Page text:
Tire Hill was home to Bird Coal Co. Their Bird No. 1 mine was in the Upper Kittanning, or "C", seam, and was in production by 1915. Coal was shipped over the Johnstown Branch of the B&O Railroad. Shortly thereafter, Bird No. 2 was opened in the same seam, and Bird No. 3 miner's were mining the Lower Kittanning, or "B" seam. In 1932 Bird No. 4 (also Lower Kittanning seam) was opened, followed by Bird No. 5 in 1936. In the late 1930s all five mines were open. However, around 1940 Bird No. 5 was leased to Arthur Secary to mine house coal. Secary, whose firm was named Secary Coal Co., also began operating Bird No. 7 (presumably under a lease from Bird Coal) in 1937, again with very small production, proably for local use. Bird No. 6 was leased to Jacob Punter for house coal, too. Bird Coal Co. was acquired by Island Creek Coal Co. in the 1960s. I am not sure when No. 1 closed, but No. 2 and 3 were open until 1980. During the decade of the 1980s, the mines were maintained by a skeleton crew but no production took place. The pumps were turned off in 1990, and the mines were sealed in 1991.

Dec. 2021 image by author

One of the few remaining structures from Bird Coal Company's mines at Tire Hill is this former repair shop.

Dec. 2021 image by author

Former Tire Hill (Bird Coal) company store. It originally featured decorative brickwork, which has been covered over by stucco.

Dec. 2021 image by author

Company houses built by the Bird Coal Co. in Tire Hill.

Dec. 2021 image by author

This was a pretty good grade of company house. And the "model company town" movement is reflected in the alternating house pattern. Bird Coal must have known that their reserves were going to last for a long time, and they were willing to invest in a nice mining village.

Dec. 2021 image by author

This was formerly the Tire Hill school.

John Rucosky, whose father, the late Bob Rucosky, was the final superintendent of the Bird mines, was kind enough to answer my email asking for information about Tire Hill:

"When I was a kid in the 70’s the mines were owned by Island Creek Coal Co., and I played on their little league baseball team. As far as I know Bethlehem Steel was their customer, and Bethlehem began scaling back after the ‘77 Johnstown flood, so the areas mines soon followed. There were three mines located in Tire Hill. #1 had been closed and sealed by that time, I believe. I recall that #3 was a union mine and #2 non-union. I recall in 1980 when I was 15, my mom took me out on the front porch, sat me down and asked how I felt about moving to W.Va., as the mines were closing. I recall being very upset, as many people lost their jobs. Many moved to Wyoming. We were going to move to Mount Storm, W.Va. By then my dad, who started his career working with mules, had become a superintendent, after he worked for seven years inside as an electrician. So he was able to retain his job along with a handful of others who had seniority. I remember mine employees Mike Horwitz, George Havrlak, Geno DeRubis, Ernie Kemp, and Clarence Ohler. In the 1980s coal production ceased and the two mines were fire-bossed and water treatment continued. I spent the summers off from college in 1984-1988 helping to keep the grass cut and weeds down around the mining offices, substations, fans, settling ponds, etc., and occasionally went inside #2 with Geno to check the status of a pump. My dad said it would make me study harder. It was part of my education. Federal and state mining inspectors made regular visits. Core sample were conducted to determine the feasibility of restarting operations. The face of one mine was eight miles south near Forwardstown. Another was located about 5-6 miles away near Holsopple. According to my dad when Bird Coal wanted to put in a new entrance to #3, along Rt. 601 just south of Benson/Holsopple, the people who lived in the area went to their local council meetings and fought it. They did not want coal truck and cleaning plants, etc., in their neighborhood. So in 1990 they sealed and flooded the mines. Today (2022) a coal mine where Bird was going put the proposed entrance is operating. Once the mines were sealed, my dad was still able to retain his position and treat water. Most of the others, except Horwitz and a watchman, retired.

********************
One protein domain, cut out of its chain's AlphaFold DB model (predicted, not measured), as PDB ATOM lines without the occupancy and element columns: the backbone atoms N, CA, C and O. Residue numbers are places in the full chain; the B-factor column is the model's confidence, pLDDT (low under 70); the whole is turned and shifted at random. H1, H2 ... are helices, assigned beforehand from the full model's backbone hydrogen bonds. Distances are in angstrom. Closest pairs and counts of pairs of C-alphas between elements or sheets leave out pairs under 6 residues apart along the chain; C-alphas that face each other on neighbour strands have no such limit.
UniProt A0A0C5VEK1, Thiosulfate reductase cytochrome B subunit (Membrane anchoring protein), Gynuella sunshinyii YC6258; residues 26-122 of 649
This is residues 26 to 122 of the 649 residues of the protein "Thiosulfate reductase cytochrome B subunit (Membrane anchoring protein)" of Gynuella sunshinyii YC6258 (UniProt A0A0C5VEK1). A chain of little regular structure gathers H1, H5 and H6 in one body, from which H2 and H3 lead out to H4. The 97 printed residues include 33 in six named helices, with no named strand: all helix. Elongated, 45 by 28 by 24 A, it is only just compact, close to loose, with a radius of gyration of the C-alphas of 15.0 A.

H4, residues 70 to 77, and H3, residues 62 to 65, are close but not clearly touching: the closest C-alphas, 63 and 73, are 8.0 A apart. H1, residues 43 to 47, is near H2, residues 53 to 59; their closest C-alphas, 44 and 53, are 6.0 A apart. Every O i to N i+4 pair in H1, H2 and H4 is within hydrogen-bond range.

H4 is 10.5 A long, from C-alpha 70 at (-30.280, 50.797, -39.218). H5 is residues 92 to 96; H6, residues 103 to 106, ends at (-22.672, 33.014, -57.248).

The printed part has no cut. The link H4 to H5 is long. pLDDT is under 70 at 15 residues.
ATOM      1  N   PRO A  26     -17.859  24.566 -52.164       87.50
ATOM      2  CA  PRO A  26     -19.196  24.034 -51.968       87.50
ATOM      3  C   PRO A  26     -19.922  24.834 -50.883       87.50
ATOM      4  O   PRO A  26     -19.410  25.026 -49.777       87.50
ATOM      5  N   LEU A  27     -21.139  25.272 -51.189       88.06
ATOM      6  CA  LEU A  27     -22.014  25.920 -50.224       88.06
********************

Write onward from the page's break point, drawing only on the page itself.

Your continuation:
"My dad used to tell stories of men getting paid in scrip and trading it for cash with others so they could drink at the local bar, Pete’s Place. He knew men who had arranged marriages. Teens from one religion were forbid to date kids from others. His older brother Walt was my hunting partner and had many stories of the company doctors and patrol officers. He said once a company representative came to their home and looked around their kitchen to see if they had purchased goods from the company store. He worked in a non-union mine and his brother Larry in a union mine. At the end of their shifts in Tire Hill they waited for each other so as to walk home together. Walt told me a company patrolman on horseback separated them with a night stick. Everyone hated the company."

Former Bird Coal Co. employees. From left to right are Geno DeRubis, Mike Horwitz, Bob Rucosky, Ernie Kemp, Clarence Ohler and George Havrlak.


Fitzsimons, Gray, editor. Somerset County, Pennsylvania; An Inventory of Historic Engineering and Industrial Sites. 1994.

Report of the Department of Mines of Pennsylvania, Part II—Bituminous 1915. Wm. Stanley Ray, State Printer, 1916.

Various Pennsylvania bituminous coal mining reports from 1915 to 1988.

Brumbaugh, Jocelyn. “Ferndale Man Celebrates 70 Years at Tire Hill Mine.” The Tribune Democrat, 10 Sept. 2017.

Sisler, James D. Bituminous Coal Fields of Pennsylvania. Pennsylvania Geological Survey, 1926.


Rucosky, John, email response to author. January 16, 2022.



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